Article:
Listed in the Listener’s 2021 10 Best Books of Poetry
Bryan Walpert’s fourth collection of lyric poems ranges in its focus from flowers to infinities, from laundry to eternity, but is founded most fully on what it is to move into middle age – to wait for life’s promised brass band to arrive.
Whether writing from the perspective of a parent watching childhood slip away or ventriloquising the 17th-century scientific language of Robert Hooke and Robert Boyle to craft surprising love poems, he engages the world with a keen and often witty perception, a deft juggling of the sentence, and a sense of wonder.
Frequently playful in approach, the poems are always serious in their engagement with the bewildering nature of time passing – of growing up and growing older.
“Language-wise, a Bryan Walpert poem code-switches so beautifully – it reflects the tumble of language, what it is to be alive. One minute we’re with the domestic musings of a father watching his daughter use an electric toothbrush, the next contemplating a scientific theory from the 17th century. The world is houses, gardens, pianos, ideas, feelings. The result is an excitingly rich text. But Bryan’s lyric, although it takes the everything into its maw, is deceptively simple, as it sneaks in idea, image, emotion. The three constants of being in the world, thing, thought, feeling, are always there. Bryan plays them like an instrument to tell about ourselves.” – Anne Kennedy
“More than anything, he is acutely aware of words, their appropriateness, their reverberation, their flexibility…Walpert’s fourth collection is a glorious summoning of the power of words to unsettle, soothe, divert, translate. It is deeply personal, intellectually agile and a stimulating read.” – Paula Green (full review on Kete here).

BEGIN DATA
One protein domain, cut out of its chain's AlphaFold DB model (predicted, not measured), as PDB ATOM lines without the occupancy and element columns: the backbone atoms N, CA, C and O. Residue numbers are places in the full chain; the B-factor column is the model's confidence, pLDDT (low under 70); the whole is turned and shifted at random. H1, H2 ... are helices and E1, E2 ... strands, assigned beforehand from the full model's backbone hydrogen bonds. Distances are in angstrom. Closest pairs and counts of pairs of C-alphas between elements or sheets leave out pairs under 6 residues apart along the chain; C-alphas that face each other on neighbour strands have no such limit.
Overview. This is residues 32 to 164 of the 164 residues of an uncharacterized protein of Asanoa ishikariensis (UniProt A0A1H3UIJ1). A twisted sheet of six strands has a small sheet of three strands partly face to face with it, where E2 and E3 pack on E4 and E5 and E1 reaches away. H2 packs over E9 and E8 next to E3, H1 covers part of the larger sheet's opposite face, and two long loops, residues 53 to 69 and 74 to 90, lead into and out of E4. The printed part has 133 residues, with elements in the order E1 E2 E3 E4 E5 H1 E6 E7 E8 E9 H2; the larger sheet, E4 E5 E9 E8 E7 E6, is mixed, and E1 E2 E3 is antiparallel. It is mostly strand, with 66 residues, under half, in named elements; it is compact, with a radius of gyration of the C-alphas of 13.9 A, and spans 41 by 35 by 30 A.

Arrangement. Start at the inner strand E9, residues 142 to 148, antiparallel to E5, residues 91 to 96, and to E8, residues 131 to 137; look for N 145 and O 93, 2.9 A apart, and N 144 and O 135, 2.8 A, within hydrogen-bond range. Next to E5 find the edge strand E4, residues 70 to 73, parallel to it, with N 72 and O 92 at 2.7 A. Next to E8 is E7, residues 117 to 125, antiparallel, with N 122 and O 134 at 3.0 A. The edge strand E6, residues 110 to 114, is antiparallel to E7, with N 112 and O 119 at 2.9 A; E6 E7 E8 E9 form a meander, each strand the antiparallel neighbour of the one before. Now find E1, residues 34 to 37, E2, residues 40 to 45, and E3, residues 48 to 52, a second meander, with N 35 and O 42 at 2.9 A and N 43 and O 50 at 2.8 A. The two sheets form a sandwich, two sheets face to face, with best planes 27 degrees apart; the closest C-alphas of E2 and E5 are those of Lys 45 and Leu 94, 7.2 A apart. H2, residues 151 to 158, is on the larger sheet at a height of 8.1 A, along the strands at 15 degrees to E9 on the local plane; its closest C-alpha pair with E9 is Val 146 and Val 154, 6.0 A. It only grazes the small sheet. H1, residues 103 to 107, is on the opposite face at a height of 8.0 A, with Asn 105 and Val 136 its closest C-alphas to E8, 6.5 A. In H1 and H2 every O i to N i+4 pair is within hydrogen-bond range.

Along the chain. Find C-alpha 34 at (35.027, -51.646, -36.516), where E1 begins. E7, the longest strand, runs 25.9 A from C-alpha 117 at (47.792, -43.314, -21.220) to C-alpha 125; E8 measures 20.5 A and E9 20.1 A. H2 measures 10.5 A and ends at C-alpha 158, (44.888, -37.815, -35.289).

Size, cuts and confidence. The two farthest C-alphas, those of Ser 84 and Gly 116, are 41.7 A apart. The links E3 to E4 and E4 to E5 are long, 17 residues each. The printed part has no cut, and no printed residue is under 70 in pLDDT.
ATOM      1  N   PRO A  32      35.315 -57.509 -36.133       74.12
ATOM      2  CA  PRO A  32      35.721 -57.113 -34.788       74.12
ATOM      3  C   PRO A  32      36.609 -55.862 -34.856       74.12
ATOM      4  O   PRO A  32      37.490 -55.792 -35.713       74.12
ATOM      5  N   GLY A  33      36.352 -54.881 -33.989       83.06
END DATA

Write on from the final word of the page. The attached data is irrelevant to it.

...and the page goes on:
“Walpert’s great strength in much of Brass Band to Follow is in rhythm, in how image meets attitude within the same stanza, and how sparks rise from that meeting…Walpert asks us to cross the wobbly bridge between icy academic pursuits in language and the concrete world, where each of us are only trying to reach each other in whatever way we can. The collection reaches backwards to call on poetic traditions, inwards to the poet-self, and always, crucially, outwards, not only to the people familiar to the poet, but to the ‘you’, the me, the reader, of whom Walpert is always aware.” – Sophie van Waardenberg, Academy of New Zealand Literature (full review here).
“…empathetic and wry observations on coming to terms with being middle-aged. Walpert avoids solemnity with neat self-referential postmodern jibes and wraps it up with intriguing imagery related to classical science.” – Nicholas Reid, New Zealand Listener
“…witty and perceptive. Walpert’s poems are like photographs…Walpert offers a plethora of extended moments of clarity.” – Otago Daily Times